DID YOU READ

Interview: Alan Rickman on “Nobel Son”

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12042008_nobelson1.jpgBy Aaron Hillis

Why hasn’t an esteemed actor like Alan Rickman ever been nominated for an Academy Award? (He’s got an indirect theory on that — more on that later.) Whether your earliest memory of his screen work was his yippie-ki-yay mother of falls from a skyscraper in 1988’s “Die Hard,” as the Sheriff of Nottingham in 1991’s “Robin Hood: Prince of Thieves,” or even as Professor Severus Snape in the “Harry Potter” adaptations, Rickman always brings the same British grace, charm and theatrically trained precision as if he were still in “Sense and Sensibility.”

His latest is “Nobel Son,” the second film this year he’s co-starred in with Bill Pullman and Eliza Dushku for director Randall Miller and co-writer/co-producer Jody Savin; the first being “Bottle Shock.” Rickman plays Eli Michaelson, a womanizing professor whose egomania reaches planetary proportions after he scores the Nobel Prize in Chemistry, which sets off a kaleidoscopic thriller of hyperkinetic plot twists involving his dysfunctional family, a kidnapping and a life-long revenge scheme. Think early Danny Boyle or Guy Ritchie, and you’ll be prepared for the breakneck speed and droll, nasty fun of “Nobel Son.” Following the Gen Art Cinema Circle’s New York premiere of “Nobel Son,” just as the after-party was filling up, I sat with Rickman over tequila drinks to shoot the breeze about smart people and accolades that really mean something.

Not that you’re anything like Eli Michaelson, whose Nobel Prize means more to him than his own family, but what’s the most meaningful award you’ve ever received for your work?

Parts win prizes, not actors. You always know a part that’s got “prize winner” written all over it, and it’s almost like anybody could say those lines and somebody will hand them a piece of metal. If you get the part, you may be halfway to the prize, because that’s just the way the thing works.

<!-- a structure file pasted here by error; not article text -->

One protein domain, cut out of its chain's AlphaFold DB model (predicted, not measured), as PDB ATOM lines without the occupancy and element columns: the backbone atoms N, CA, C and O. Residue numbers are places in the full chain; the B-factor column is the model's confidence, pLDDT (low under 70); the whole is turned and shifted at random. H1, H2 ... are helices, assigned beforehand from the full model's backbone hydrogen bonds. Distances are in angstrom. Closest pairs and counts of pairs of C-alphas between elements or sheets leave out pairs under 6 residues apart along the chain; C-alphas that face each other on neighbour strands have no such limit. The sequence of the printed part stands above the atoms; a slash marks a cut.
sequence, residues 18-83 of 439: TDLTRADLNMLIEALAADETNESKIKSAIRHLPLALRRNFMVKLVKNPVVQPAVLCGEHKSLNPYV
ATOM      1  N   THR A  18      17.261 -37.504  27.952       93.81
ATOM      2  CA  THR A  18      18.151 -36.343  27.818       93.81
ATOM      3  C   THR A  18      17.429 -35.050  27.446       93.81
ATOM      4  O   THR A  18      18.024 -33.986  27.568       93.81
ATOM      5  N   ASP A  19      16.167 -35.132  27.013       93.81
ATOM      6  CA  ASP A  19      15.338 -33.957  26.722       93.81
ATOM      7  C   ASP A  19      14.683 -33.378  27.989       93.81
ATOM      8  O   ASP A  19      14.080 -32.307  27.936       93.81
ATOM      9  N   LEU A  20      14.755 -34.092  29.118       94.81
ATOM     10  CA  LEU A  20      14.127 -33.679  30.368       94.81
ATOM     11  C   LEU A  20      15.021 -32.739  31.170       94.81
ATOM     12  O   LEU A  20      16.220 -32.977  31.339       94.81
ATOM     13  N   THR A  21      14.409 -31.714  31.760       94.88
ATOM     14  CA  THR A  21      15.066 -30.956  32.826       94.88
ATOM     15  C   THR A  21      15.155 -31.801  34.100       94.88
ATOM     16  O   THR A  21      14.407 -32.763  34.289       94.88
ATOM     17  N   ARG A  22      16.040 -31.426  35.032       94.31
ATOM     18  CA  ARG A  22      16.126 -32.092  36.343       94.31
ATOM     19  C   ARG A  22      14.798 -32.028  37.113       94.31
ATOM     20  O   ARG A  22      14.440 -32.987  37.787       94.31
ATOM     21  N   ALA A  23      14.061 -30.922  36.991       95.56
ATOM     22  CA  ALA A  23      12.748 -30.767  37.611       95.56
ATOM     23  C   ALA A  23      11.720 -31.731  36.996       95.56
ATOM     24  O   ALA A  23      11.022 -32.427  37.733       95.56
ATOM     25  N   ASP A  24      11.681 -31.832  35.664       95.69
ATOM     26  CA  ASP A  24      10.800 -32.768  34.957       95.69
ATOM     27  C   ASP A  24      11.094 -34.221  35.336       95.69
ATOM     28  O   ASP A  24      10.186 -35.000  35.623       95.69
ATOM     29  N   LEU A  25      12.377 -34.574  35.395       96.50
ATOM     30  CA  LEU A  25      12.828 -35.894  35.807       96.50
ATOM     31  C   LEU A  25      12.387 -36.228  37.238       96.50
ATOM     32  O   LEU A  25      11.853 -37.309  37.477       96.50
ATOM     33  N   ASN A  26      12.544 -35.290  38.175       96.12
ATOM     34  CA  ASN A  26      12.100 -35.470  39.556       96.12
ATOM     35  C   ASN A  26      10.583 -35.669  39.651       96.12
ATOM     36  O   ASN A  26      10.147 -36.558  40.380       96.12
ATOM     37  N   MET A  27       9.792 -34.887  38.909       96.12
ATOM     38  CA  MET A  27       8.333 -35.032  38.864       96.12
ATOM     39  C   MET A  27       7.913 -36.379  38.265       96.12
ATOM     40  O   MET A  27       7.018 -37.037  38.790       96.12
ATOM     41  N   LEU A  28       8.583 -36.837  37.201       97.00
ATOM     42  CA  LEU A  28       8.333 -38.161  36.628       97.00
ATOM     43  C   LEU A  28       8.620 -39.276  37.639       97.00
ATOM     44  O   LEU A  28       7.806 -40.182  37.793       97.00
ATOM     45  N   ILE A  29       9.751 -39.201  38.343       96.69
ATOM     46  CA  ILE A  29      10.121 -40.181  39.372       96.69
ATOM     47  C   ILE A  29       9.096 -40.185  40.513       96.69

What about words of praise?

12042008_nobelson2.jpgThe most affecting thing anybody ever said was when I was coming out of a theater stage door, and there was a young girl standing by the garbage bins, probably about 17 years old, and shivering from head to foot. I had just been on stage, involved in this very strange Japanese play that had been translated into English, which involved me dancing a tango down a flight of steps while peacock feathers were projected onto the back wall of the theater — a very beautiful thing. So I came out, and there’s this girl, shaking from head to foot. I went over and said, “Are you okay?” I thought she was ill or about to have an attack or something. She said, “Yeah, I’m fine. It’s just that I’ve never been to the theater before and I didn’t know it was like that.” I’ll never forget that. Any night that you’re involved in a piece of theater and think, “Eh, it’s not so good tonight,” you know there’s going to be one person out there who has never been before.